The beautiful thing about the NFL
offseason is that it instills hope in fans of every team.
The story in Miami
is no different.
faithful can hang their dreams on a defense that was the NFL's fourth-best last year, the acquisition of free agent Joey Porter, and the replacement of Nick Saban with new head coach Cam Cameron.
Those with true rose-colored glasses can even point to Trent Green's arrival as a step in the right direction.
To the unbiased observer, however, things don't look promising.
In fact, it's hard to say that Miami made significant strides toward anything other than AFC East cellar dominance this offseason. Fans who'd tell you otherwise are just flat wrong.
Not that you can blame them for believing, of course; that's what true fans are supposed to do.
The problems for the Dolphins begin at the quarterback position. Daunte Culpepper, Joey Harrington, and Cleo Lemon played poorly enough in 2006 that the club was compelled to trade for an aging, inconsistent quarterback who may or may not be fully recovered from a serious concussion suffered last year.
Green has had his fair share of good seasons in Kansas City
, but his performance in 2006—especially after returning from his injury, and even more especially in the Chiefs
' Wild Card loss to the Colts
—was well below average.
If Green is the answer in Miami, the Dolphins are asking the wrong question.
Even worse, the Fins had a chance to fix their quarterback situation before it ever got to Green: Brady Quinn
fell into their laps in the first round of the draft, but the team passed—apparently citing the need not to have a franchise quarterback.
Instead, the Dolphins drafted Ohio State WR/KR/IR Ted Ginn Jr., a hit-and-miss threat whose presence may or may not be felt anytime in the next five years.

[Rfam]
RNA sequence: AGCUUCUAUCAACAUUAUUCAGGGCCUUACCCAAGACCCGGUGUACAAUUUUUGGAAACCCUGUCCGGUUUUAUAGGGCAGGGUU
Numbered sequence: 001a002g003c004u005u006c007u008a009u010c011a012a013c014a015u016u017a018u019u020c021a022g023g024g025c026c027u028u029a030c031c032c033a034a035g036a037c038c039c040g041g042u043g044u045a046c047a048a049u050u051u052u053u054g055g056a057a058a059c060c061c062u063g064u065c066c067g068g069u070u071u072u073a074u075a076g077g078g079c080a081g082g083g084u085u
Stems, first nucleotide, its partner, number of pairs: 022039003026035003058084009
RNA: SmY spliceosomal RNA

Ginn could be either the next Devin Hester or the next Peter Warrick. Quinn, on the other hand, could be the next Dan Marino....or he could be the next slightly better version of Trent Green.
In any event, Cameron has an uphill climb ahead of him. He worked wonders with the Chargers
(or did the Chargers work wonders with him?), and he'll be acting as his own offensive coordinator in Miami. Whether he turns out to be a Brian Billick offensive genius or a Mike Martz offensive genius remains to be seen.
Cameron does have a budding star in RB Ronnie Brown, who has the potential to fill a LaDainian Tomlinson
-type role. The rest of the offense is a question mark, though, especially given the decline of WR Chris Chambers and the issues along the offensive line.
As was the case last year, the defense will have to win games for the Dolphins in 2007. DE Jason Taylor is the league's reigning Defensive Player of the Year. MLB Zach Thomas is coming off a solid season and leads a strong linebacker corps alongside Porter and Channing Crowder.
The Dolphins' schedule doesn't offer much encouragement. An early three-game stretch against Oakland
, and Cleveland
will help, but Miami's second half is brutal: Starting in Week Seven, the Fins have New England
twice, three games against the best of the AFC North, the Jets
at home, the Eagles
away, and the Giants
in London...which by the way leaves the team with only seven home games.
Miami might not win a game after Halloween.
Essentially, the 2007 Dolphins look an awful lot like the 2006 model. The defense will be leaps and bounds better than the offense. A new quarterback may or may not work out as planned. Questions abound on the O-line and at several skill positions.
And, most importantly, Miami will be back at the bottom of the AFC East.
Projected finish: 3-13, 4th AFC East
Keep your eyes on: LB Channing Crowder—Will fit in great with Thomas and Porter.
Take your eyes off: TE David Martin—Like Randy McMichael, minus the catching.